MINNEAPOLIS (WCCO) — Ex-Senate staffer Michael Brodkorb pleaded guilty Wednesday to fourth-degree DUI, a misdemeanor, in connection with the January crash on Interstate 35E that left him seriously injured.

The Lilydale city attorney had charged Brodkorb with four criminal counts, including fourth-degree DUI, having an alcohol concentration of .08 but less than .20, careless driving, and driving without a seat belt in connection with the crash.

Brodkorb was driving a 2004 Subaru Forester northbound on Interstate 35E at Highway 13 at about 9:15 p.m. on Jan. 23 when he hit the bridge wall at the walkway and then came to rest against the concrete barrier.

Brodkorb released a statement Wednesday morning saying he accepts full responsibility for what happened and apologizes to friends and family, as well as the public.

“I have seen the pain and horrific tragedy of drunk driving affect those close to me and I should have made different decisions,” he said in the statement. “While the publicity involving my accident has been very difficult for my family, it will hopefully bring additional public awareness to the serious dangers of driving while intoxicated and the importance of wearing your seat belt.”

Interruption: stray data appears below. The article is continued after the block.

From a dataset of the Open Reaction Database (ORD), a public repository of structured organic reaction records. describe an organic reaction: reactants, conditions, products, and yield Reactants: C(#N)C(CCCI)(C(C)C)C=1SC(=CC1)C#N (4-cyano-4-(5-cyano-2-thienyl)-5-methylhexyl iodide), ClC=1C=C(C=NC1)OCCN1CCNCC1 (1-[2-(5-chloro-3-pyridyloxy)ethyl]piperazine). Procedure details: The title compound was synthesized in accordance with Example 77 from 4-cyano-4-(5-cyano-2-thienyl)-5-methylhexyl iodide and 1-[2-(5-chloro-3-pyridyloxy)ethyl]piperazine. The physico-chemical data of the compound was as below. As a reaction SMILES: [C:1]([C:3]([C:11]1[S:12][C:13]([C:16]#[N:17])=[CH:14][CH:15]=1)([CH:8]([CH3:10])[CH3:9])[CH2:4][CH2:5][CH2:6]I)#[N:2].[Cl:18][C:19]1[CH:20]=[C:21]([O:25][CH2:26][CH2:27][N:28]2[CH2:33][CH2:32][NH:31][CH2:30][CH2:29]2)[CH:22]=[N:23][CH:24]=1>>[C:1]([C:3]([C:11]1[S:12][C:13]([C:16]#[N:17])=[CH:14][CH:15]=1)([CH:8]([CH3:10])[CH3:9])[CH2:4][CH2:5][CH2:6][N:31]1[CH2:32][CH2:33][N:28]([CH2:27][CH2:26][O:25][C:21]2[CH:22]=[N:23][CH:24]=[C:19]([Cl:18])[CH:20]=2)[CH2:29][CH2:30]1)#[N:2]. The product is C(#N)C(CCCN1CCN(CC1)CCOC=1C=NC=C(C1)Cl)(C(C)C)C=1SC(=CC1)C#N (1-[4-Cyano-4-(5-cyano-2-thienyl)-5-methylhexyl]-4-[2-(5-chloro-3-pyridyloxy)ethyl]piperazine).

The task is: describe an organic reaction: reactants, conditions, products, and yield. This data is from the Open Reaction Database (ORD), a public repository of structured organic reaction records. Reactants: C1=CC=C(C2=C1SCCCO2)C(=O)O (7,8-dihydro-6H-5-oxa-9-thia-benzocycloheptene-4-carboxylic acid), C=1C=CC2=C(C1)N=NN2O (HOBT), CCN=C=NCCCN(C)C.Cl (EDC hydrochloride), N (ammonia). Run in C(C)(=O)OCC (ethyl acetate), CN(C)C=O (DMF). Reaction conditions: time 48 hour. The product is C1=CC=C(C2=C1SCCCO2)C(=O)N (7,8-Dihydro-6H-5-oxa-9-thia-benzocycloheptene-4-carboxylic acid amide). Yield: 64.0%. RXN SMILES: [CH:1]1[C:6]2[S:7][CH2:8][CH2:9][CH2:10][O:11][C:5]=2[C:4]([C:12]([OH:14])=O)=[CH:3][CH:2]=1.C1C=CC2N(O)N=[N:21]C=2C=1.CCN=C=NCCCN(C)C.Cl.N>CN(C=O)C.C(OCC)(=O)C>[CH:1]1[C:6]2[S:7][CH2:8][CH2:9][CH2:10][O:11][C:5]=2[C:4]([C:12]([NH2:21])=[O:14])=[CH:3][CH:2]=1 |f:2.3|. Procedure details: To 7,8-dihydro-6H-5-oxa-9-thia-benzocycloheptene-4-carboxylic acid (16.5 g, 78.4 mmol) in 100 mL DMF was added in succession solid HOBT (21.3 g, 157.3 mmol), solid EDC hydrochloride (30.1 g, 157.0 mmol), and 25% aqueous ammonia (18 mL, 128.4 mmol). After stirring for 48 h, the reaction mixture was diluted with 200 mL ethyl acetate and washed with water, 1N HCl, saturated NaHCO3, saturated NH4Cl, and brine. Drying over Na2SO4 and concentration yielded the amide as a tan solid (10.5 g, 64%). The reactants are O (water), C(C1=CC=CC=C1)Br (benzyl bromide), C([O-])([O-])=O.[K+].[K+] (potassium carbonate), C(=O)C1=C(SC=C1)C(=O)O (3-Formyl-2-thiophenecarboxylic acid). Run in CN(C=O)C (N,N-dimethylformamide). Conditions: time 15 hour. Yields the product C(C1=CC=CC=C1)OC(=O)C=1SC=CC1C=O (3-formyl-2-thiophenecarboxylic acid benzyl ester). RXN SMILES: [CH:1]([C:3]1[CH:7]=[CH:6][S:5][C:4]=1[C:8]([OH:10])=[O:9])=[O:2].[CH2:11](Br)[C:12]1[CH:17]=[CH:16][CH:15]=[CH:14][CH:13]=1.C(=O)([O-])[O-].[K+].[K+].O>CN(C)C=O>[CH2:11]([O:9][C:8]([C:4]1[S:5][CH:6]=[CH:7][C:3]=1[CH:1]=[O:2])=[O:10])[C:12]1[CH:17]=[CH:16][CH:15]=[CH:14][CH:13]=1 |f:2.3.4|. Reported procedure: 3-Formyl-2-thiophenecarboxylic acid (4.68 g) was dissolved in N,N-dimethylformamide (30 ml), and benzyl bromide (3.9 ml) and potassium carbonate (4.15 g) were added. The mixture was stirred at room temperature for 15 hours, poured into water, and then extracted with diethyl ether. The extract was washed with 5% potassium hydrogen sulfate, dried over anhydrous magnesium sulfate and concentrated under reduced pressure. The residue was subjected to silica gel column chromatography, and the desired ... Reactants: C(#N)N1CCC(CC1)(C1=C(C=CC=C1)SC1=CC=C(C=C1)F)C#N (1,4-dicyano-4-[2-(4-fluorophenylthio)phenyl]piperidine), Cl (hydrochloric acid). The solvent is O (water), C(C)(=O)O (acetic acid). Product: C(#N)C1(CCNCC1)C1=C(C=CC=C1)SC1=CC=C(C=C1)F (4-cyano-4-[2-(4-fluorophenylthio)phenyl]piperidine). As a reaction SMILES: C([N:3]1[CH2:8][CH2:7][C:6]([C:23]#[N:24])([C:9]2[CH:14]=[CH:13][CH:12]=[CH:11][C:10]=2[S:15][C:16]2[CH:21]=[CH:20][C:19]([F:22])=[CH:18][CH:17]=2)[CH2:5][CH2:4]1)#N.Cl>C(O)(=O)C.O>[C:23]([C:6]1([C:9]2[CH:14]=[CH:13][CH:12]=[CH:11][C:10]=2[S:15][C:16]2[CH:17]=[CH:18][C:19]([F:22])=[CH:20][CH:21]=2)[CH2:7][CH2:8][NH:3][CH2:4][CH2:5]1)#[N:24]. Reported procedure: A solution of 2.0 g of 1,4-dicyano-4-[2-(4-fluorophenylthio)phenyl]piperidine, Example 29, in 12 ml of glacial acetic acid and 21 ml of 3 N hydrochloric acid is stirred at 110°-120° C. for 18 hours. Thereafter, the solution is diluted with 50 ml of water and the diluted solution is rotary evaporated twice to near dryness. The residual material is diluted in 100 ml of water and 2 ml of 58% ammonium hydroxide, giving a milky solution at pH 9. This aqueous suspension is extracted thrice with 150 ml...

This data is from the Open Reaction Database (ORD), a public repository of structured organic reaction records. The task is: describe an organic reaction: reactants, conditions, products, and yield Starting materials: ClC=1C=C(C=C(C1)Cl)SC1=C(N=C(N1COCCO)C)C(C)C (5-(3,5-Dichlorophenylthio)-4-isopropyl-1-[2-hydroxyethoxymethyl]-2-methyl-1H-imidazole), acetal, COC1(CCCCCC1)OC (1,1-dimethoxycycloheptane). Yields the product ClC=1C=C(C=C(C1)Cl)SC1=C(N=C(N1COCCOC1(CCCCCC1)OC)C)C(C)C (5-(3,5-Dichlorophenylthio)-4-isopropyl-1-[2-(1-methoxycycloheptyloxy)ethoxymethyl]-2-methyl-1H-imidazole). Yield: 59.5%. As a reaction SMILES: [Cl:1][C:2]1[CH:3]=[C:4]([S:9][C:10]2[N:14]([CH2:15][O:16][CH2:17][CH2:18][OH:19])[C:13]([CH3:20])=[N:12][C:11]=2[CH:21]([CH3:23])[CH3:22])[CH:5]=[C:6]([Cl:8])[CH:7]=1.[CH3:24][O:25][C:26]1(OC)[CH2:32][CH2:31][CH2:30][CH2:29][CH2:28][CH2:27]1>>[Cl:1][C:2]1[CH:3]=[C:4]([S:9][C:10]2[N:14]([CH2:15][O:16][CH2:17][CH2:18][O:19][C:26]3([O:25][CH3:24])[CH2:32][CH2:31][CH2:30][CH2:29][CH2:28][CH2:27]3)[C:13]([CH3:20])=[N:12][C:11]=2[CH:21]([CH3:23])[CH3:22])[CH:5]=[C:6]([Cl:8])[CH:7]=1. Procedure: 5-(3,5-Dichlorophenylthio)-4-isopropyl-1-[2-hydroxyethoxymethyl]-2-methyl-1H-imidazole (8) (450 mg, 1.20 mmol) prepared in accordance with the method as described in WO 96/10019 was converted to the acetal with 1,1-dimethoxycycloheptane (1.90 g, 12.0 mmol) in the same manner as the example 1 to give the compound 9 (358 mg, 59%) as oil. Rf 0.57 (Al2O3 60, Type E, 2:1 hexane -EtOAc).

He was taken to Regions Hospital, where he spent several days recovering. Tests taken after the crash showed Brodkorb had a blood alcohol level of .10, just above the legal limit of .08 for driving in Minnesota. Brodkorb was sentenced Wednesday to one year probation and ordered to pay a $500 fine.

“Statistically, I should be dead, and I am alive today because of the speedy and caring work of state and local law enforcement, first responders and the medical staff at Regions Hospital,” Brodkorb stated. “All of the chapters in the book of my life have yet to be written and some of my best days are still to come.”

Brodkorb was the chief spokesman for the Senate Republican caucus. In 2009, he was the deputy chair of Minnesota’s Republican Party. He made headlines last year when he was fired from the Senate after his affair with Amy Koch became public. He sued the state, claiming he was treated differently than female staffers who had affairs with male Senators.

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